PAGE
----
Just a loss to Jon Jones, a man who has never been legitimately defeated.
Maybe Cormier doesn't get the credit he deserves because he's not afraid to unleash his opinions. Most likely it's just the dumb luck of being stuck in the same weight class at the same time as the world's best fighter is in his prime.
Either way, Cormier was correct earlier this week when he said he's being judged on a different standard than others. What Daniel Cormier has achieved in this sport, in six years, all in his 30s, is nothing short of remarkable, and it's time to start recognizing him as one of the best the sport has ever seen.
UFC 192 quotes
"I feel pretty beat up. This is the worst that I've ever been beat. Gustafsson is a stud, man. He's a good fighter." -- Cormier
"You showed some heart tonight, DC." -- Jon Jones in an Instagram post he soon thereafter deleted.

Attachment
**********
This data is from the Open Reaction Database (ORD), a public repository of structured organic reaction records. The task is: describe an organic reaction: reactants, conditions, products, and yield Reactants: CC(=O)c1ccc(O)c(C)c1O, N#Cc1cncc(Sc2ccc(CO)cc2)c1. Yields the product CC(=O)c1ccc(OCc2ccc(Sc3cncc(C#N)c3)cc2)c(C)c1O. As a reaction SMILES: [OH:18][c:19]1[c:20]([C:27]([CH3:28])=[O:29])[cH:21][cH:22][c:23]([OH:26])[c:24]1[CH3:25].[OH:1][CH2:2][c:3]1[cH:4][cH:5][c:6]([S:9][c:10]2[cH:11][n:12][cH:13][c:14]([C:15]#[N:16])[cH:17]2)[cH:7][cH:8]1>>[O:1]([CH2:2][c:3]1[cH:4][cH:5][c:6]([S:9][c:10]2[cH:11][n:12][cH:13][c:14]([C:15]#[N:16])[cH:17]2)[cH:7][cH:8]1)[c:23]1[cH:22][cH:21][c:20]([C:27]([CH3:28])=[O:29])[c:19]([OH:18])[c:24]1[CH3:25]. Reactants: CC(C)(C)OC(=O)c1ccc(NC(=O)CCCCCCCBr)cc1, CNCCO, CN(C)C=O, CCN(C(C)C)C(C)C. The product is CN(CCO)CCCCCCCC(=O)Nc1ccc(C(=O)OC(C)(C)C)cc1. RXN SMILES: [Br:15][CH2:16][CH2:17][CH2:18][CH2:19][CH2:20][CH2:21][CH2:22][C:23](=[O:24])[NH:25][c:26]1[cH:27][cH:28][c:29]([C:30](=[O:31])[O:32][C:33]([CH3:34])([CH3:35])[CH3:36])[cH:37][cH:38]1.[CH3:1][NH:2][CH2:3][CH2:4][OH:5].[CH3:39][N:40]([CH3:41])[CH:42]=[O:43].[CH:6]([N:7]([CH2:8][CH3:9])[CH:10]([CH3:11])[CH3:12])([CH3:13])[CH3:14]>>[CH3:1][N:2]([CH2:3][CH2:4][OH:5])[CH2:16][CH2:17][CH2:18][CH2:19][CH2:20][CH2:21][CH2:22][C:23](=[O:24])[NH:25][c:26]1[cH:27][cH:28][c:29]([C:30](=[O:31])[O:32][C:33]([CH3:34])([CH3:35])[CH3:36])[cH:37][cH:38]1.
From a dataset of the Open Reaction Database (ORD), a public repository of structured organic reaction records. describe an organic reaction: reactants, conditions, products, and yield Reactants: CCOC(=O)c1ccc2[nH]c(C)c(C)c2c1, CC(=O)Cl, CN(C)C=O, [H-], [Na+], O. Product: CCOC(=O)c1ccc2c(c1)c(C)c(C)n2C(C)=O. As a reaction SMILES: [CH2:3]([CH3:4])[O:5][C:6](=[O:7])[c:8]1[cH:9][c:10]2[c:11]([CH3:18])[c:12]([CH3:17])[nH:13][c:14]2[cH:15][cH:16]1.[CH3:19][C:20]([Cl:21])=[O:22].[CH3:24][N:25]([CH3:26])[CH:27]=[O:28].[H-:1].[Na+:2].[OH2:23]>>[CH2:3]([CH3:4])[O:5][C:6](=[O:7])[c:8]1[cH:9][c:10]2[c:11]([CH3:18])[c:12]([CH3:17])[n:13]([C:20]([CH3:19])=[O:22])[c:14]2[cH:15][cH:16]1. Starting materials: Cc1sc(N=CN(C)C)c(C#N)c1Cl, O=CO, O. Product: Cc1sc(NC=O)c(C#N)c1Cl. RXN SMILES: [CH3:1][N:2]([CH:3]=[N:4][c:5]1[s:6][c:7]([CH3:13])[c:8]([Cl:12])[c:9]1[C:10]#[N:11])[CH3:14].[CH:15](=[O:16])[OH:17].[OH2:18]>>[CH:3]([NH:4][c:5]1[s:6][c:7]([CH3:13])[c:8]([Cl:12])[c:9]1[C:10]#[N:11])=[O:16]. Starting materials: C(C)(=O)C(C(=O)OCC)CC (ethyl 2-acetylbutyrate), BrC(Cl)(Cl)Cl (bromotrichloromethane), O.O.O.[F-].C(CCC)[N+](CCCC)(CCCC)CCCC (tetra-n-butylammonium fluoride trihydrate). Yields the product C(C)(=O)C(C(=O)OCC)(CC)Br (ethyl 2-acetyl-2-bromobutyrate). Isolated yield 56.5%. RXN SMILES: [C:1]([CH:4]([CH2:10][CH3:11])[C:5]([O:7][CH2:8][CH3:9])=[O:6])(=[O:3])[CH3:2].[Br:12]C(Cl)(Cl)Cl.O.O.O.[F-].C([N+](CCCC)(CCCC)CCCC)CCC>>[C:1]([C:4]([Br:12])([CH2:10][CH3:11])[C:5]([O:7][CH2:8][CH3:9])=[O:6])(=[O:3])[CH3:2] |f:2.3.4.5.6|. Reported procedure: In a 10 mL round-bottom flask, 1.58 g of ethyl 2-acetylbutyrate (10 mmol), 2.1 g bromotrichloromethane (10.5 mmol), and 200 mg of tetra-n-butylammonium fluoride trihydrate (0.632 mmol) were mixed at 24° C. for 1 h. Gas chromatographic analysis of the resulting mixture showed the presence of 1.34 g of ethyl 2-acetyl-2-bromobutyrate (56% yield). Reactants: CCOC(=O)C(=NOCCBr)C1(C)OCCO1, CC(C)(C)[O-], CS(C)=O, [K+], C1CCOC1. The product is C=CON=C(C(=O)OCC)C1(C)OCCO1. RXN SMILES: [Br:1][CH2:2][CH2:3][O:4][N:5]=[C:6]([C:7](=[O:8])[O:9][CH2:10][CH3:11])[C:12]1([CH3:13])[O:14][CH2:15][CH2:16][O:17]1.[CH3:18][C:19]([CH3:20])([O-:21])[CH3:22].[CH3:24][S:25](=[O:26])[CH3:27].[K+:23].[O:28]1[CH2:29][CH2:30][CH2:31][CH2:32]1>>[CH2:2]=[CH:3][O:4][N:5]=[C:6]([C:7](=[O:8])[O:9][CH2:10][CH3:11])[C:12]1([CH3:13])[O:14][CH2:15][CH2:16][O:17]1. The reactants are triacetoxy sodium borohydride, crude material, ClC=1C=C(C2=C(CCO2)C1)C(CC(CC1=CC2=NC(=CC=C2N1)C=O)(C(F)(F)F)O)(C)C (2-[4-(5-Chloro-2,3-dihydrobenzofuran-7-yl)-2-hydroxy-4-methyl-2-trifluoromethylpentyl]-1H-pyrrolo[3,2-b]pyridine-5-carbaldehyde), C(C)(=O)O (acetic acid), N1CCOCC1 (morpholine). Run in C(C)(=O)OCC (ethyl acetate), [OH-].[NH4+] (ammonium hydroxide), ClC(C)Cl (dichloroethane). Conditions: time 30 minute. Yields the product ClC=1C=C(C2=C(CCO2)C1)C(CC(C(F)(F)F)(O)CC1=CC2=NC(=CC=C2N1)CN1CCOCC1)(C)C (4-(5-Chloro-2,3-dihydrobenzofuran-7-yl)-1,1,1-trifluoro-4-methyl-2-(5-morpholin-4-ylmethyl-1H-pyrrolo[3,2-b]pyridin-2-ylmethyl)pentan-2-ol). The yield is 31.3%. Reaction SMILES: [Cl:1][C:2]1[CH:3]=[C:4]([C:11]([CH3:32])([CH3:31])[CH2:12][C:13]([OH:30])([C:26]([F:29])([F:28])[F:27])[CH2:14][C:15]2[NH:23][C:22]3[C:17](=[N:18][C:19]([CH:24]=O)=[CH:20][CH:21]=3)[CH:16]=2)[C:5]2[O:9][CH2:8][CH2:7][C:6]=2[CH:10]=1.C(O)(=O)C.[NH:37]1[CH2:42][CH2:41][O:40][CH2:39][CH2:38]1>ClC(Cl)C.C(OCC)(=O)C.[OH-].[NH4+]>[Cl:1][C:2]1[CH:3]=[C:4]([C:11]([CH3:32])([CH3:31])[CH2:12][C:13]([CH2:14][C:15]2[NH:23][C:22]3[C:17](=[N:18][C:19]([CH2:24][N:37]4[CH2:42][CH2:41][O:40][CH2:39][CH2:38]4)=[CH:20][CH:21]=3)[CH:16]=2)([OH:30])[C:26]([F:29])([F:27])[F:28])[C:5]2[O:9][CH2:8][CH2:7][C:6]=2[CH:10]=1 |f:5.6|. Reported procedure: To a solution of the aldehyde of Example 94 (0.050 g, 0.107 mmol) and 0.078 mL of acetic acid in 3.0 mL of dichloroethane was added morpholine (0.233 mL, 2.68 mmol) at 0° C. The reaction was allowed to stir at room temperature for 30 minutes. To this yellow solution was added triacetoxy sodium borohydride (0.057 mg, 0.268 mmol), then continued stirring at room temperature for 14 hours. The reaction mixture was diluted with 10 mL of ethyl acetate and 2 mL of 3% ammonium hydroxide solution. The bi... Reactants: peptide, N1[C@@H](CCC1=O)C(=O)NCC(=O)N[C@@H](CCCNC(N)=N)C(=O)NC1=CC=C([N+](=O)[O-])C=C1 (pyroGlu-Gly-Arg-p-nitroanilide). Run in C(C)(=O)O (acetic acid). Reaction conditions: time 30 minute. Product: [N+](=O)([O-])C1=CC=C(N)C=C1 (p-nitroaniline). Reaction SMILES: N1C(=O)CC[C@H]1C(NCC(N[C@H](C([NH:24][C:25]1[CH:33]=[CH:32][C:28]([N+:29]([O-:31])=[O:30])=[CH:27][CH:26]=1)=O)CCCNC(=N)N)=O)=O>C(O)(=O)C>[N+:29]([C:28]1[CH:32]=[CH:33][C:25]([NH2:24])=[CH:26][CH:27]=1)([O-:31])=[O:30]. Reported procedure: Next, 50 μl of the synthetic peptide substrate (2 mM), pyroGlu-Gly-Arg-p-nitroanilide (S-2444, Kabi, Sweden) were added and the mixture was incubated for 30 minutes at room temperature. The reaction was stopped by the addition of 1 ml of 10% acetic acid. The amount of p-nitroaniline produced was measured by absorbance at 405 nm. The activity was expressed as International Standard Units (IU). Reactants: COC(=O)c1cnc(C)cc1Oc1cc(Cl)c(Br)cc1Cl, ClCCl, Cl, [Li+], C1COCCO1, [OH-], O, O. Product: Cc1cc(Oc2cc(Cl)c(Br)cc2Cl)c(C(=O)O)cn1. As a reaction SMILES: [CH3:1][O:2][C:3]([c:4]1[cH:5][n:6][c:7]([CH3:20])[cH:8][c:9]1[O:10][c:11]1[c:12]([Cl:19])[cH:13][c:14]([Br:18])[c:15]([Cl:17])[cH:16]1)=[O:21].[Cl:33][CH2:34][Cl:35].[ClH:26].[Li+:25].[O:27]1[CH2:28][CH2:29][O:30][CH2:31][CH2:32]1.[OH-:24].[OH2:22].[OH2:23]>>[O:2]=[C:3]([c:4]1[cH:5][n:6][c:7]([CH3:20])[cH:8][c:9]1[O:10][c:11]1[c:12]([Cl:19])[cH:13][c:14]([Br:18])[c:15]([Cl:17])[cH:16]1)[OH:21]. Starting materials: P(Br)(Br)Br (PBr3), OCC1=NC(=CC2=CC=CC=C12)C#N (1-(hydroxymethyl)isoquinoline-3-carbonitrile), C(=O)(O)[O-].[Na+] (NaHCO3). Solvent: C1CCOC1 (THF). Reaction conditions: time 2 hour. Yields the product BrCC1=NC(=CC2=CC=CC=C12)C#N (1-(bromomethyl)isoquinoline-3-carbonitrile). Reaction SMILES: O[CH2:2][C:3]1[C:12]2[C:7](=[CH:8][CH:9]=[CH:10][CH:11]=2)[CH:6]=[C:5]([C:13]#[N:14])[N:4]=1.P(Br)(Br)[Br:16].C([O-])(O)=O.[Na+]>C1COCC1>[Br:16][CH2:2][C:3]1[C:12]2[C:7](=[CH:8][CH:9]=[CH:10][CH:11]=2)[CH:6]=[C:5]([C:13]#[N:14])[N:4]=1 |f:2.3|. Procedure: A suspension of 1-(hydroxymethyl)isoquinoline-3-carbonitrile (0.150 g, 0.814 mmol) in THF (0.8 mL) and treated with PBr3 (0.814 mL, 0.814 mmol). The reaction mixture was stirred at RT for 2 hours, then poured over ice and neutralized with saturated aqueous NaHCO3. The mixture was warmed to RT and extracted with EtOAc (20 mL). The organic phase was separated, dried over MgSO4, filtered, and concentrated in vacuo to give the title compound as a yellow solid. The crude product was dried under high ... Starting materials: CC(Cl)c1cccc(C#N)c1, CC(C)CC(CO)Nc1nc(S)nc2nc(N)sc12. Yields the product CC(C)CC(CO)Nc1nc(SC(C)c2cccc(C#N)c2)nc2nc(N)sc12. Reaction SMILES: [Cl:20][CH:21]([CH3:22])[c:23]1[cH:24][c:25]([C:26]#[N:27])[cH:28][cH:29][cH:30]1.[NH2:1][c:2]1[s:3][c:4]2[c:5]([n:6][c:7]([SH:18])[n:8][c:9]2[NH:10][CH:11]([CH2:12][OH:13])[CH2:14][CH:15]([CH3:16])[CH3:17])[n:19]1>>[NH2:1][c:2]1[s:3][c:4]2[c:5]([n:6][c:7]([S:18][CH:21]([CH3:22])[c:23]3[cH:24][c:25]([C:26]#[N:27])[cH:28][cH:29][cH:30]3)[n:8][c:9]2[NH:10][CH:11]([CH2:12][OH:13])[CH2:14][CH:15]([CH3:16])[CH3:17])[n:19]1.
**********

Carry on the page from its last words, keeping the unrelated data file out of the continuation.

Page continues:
"Obviously, I want a title shot. We've got Jon Jones back in the picture, so I'm going to control the things that I can control and that's the fight in front of me; that's Rashad. We'll see what happens." Ryan Bader, after running his win streak to five
"Why not look too far ahead? I did not get into this sport to be at the bottom roster. I got into this sport to let the world know that ‘m the toughest 135-pound female fighter in the world. I'm 6-0, Ronda's 6-0; I don't think it's out of the realm of possibility, so I'm looking to be in a title shot. Jessica Eye, after her loss to Miesha Tate, if she would have won, she would have been next in line for a title shot, so why not me?" -- Julianna Pena, using a bit of funny math (counting her TUF wins as official victories) to ask for a fight with Ronda Rousey.
"I'm ready right now. If I could fight two fights on this night, I would right now." -- Sage Northcutt, after his 57-second win over Francisco Trevino.